Leg-yield. Exercises.
Posted by Irina Yastrebova on Friday, February 6, 2009 11:19 AM
Below I have listed different ways to ride a leg-yield. In overall the difficulty is increasing from the first to last exercise. However, this is my personal preference and you may change the order to fit you and your horse..
  • Head to the wall is somewhat simpler to execute because you have a wall as your reference and the same wall creates a natural barrier for the horse. Working on this exercise will show your horse's asymmetries and may be even your own. You will realize that your horse wants to collapse more on one shoulder more than another. If your asymmetry matches your horse you will have a direction where leg-yield feels effortless and another one where it is almost impossible to feel balanced.
  • Turn on the forehand is a leg-yield in place. I recommend riding the exercise as if haunches are moving on a big circle and shoulders are moving on a very small circle. This way you will avoid pivoting on the front legs rooted to the ground. Such execution does not have any gymnastic value and actually teaches the horse to load his forehand and lighten his haunches. If you have worked your horse in hand he will know the exercise and as long as you do not hold the front legs in one place you will be able to achieve smooth and rhythmical turns. This exercise is especially helpful with horses that lean on the inside shoulder during circles and turns. If you are riding a circle in walk, trot or canter and feel your horse is leaning too much inside. Make transition to walk and ride a 360 degree turn on the forehand then continue your circle. After a few of such corrections you will feel your horse much straighter and more balanced.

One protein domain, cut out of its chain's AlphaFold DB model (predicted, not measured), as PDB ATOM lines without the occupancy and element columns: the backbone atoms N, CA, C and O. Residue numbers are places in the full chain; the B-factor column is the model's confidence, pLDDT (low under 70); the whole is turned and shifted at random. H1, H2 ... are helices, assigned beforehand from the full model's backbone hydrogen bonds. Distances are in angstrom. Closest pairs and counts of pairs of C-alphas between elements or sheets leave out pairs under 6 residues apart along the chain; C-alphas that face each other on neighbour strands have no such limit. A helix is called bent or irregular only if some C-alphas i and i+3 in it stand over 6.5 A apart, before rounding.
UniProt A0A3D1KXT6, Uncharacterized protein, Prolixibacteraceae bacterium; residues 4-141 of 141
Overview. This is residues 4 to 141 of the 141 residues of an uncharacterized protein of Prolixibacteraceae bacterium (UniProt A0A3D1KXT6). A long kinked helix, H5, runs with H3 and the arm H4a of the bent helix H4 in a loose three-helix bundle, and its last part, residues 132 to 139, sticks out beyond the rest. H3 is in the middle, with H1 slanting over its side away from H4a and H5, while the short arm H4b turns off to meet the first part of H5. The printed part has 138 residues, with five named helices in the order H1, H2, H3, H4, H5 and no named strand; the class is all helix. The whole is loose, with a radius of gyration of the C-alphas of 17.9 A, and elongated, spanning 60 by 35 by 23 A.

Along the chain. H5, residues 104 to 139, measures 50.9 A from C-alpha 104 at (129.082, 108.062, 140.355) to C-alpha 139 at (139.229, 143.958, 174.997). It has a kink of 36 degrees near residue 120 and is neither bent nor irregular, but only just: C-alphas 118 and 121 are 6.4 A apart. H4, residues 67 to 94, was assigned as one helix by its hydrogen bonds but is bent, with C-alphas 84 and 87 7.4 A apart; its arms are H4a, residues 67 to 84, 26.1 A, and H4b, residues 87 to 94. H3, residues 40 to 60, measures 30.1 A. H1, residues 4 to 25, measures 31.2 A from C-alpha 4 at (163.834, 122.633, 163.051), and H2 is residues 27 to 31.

• From quarter line (center line) to the wall. I have put this one number third because it is not easy to execute correctly. Riders very often loose their alignment in regard to the wall and allow their horse to be late either with the haunches or shoulders. To be successful with this exercise you must have your horse really conditioned to the light touch of your leg. Rather execute a few good steps then simply drift toward the wall. To keep yourself aligned and organized you will have to work hard at keeping your hips and shoulders perpendicular to the wall and use your outside aids to keep him straight. The variation is leg-yield from center line to the quarter line - straight for a few steps - continue leg-yield to the wall.
  • Leg-yield on a circle. I like this exercise. It allows many variations: small circle, big circle, leg-yield with haunches out, with haunches in (this one for the big circle), spiral in and out in leg-yield, you can keep your horse absolutely straight or allow some bend, you can ask for very slow deliberate steps, you can ride a figure eight, etc. Do not let your horse collapse, keep the rhythm of the walk and strive for softness and fluidity in the movement, especially when you are changing direction from one leg-yield to another.